Traditional tracers focus on efficiently recording events to ring buffers and produce execution traces. While traces are helpful to troubleshoot complex problems, their size makes them hard to use in continuous monitoring scenarios.
This presentation covers two new mechanisms introduced in LTTng to work around this problem: triggers and aggregation maps. Triggers allow you to define rules to notify external applications or change your tracing configuration based on tracing events and their content. This makes it possible to continuously monitor systems for problematic user and kernel space events to only collect detailed information when they occur. Aggregation maps, like their BPF counterparts, allow you to use the existing kernel to collect statistics based on the existing kernel instrumentation.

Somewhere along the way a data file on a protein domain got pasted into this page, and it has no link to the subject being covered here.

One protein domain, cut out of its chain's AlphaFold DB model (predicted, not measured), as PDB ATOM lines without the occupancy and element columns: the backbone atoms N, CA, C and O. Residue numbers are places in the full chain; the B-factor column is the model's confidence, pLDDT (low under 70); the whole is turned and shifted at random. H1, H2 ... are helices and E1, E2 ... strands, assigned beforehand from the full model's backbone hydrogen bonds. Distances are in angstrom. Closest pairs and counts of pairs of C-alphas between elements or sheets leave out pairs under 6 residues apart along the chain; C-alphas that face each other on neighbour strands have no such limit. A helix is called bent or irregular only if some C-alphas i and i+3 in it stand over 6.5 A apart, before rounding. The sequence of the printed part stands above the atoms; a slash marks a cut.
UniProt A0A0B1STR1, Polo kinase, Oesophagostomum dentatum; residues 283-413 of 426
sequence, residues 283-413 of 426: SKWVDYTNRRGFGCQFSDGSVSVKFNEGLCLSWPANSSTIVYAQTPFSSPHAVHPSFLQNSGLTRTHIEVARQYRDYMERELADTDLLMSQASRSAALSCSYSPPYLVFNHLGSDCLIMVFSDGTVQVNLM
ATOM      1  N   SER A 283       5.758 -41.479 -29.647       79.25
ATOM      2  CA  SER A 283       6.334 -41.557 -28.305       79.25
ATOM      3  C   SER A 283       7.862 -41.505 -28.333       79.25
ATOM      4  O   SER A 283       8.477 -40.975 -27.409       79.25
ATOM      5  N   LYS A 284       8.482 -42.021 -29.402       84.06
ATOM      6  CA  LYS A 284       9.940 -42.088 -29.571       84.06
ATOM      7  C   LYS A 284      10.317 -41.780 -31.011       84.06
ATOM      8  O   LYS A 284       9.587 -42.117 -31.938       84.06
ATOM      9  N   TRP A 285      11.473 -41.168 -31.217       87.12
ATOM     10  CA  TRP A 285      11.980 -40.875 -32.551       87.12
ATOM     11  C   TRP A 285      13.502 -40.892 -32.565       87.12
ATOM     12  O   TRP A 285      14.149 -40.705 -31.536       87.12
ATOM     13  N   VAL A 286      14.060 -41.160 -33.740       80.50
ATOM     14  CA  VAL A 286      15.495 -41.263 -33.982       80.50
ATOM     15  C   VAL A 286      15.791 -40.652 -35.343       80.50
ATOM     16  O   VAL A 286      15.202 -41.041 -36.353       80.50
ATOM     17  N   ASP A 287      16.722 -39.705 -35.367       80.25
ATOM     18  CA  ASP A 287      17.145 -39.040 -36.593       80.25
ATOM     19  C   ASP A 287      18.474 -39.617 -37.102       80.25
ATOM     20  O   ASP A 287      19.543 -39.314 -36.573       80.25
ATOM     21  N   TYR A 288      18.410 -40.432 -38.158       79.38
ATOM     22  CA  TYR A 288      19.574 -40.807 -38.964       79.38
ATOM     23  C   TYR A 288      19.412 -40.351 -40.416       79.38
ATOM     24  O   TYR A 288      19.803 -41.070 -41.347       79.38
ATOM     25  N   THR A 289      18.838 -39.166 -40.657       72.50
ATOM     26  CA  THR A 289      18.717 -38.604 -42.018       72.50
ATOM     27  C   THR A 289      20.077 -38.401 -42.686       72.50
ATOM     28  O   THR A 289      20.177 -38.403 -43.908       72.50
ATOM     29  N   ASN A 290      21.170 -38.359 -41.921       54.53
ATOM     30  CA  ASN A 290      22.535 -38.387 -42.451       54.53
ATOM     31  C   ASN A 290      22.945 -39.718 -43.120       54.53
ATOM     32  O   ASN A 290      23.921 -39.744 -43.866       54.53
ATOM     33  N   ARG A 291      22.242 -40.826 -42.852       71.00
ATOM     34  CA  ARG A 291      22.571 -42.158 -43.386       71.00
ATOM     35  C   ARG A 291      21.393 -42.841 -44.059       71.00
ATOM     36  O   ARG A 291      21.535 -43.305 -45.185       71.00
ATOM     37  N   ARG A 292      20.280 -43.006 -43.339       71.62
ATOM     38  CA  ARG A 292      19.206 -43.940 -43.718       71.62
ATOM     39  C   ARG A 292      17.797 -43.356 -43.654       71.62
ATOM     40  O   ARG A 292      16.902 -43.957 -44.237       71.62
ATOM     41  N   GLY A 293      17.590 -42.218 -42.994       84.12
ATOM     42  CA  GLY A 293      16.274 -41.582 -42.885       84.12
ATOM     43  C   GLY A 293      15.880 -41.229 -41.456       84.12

However, LTTng also introduces user space per-CPU aggregation maps to provide a very efficient way of extracting statistics from applications. You’ll see how we can combine these features with traditional tracing to get detailed insights into production systems, without the pain of dealing with oodles of data.
Jérémie Galarneau maintains the LTTng-tools and Babeltrace projects, and has contributed to various open-source projects over the years. His experience covers real-time image processing, graphics programming, and tracing tools development.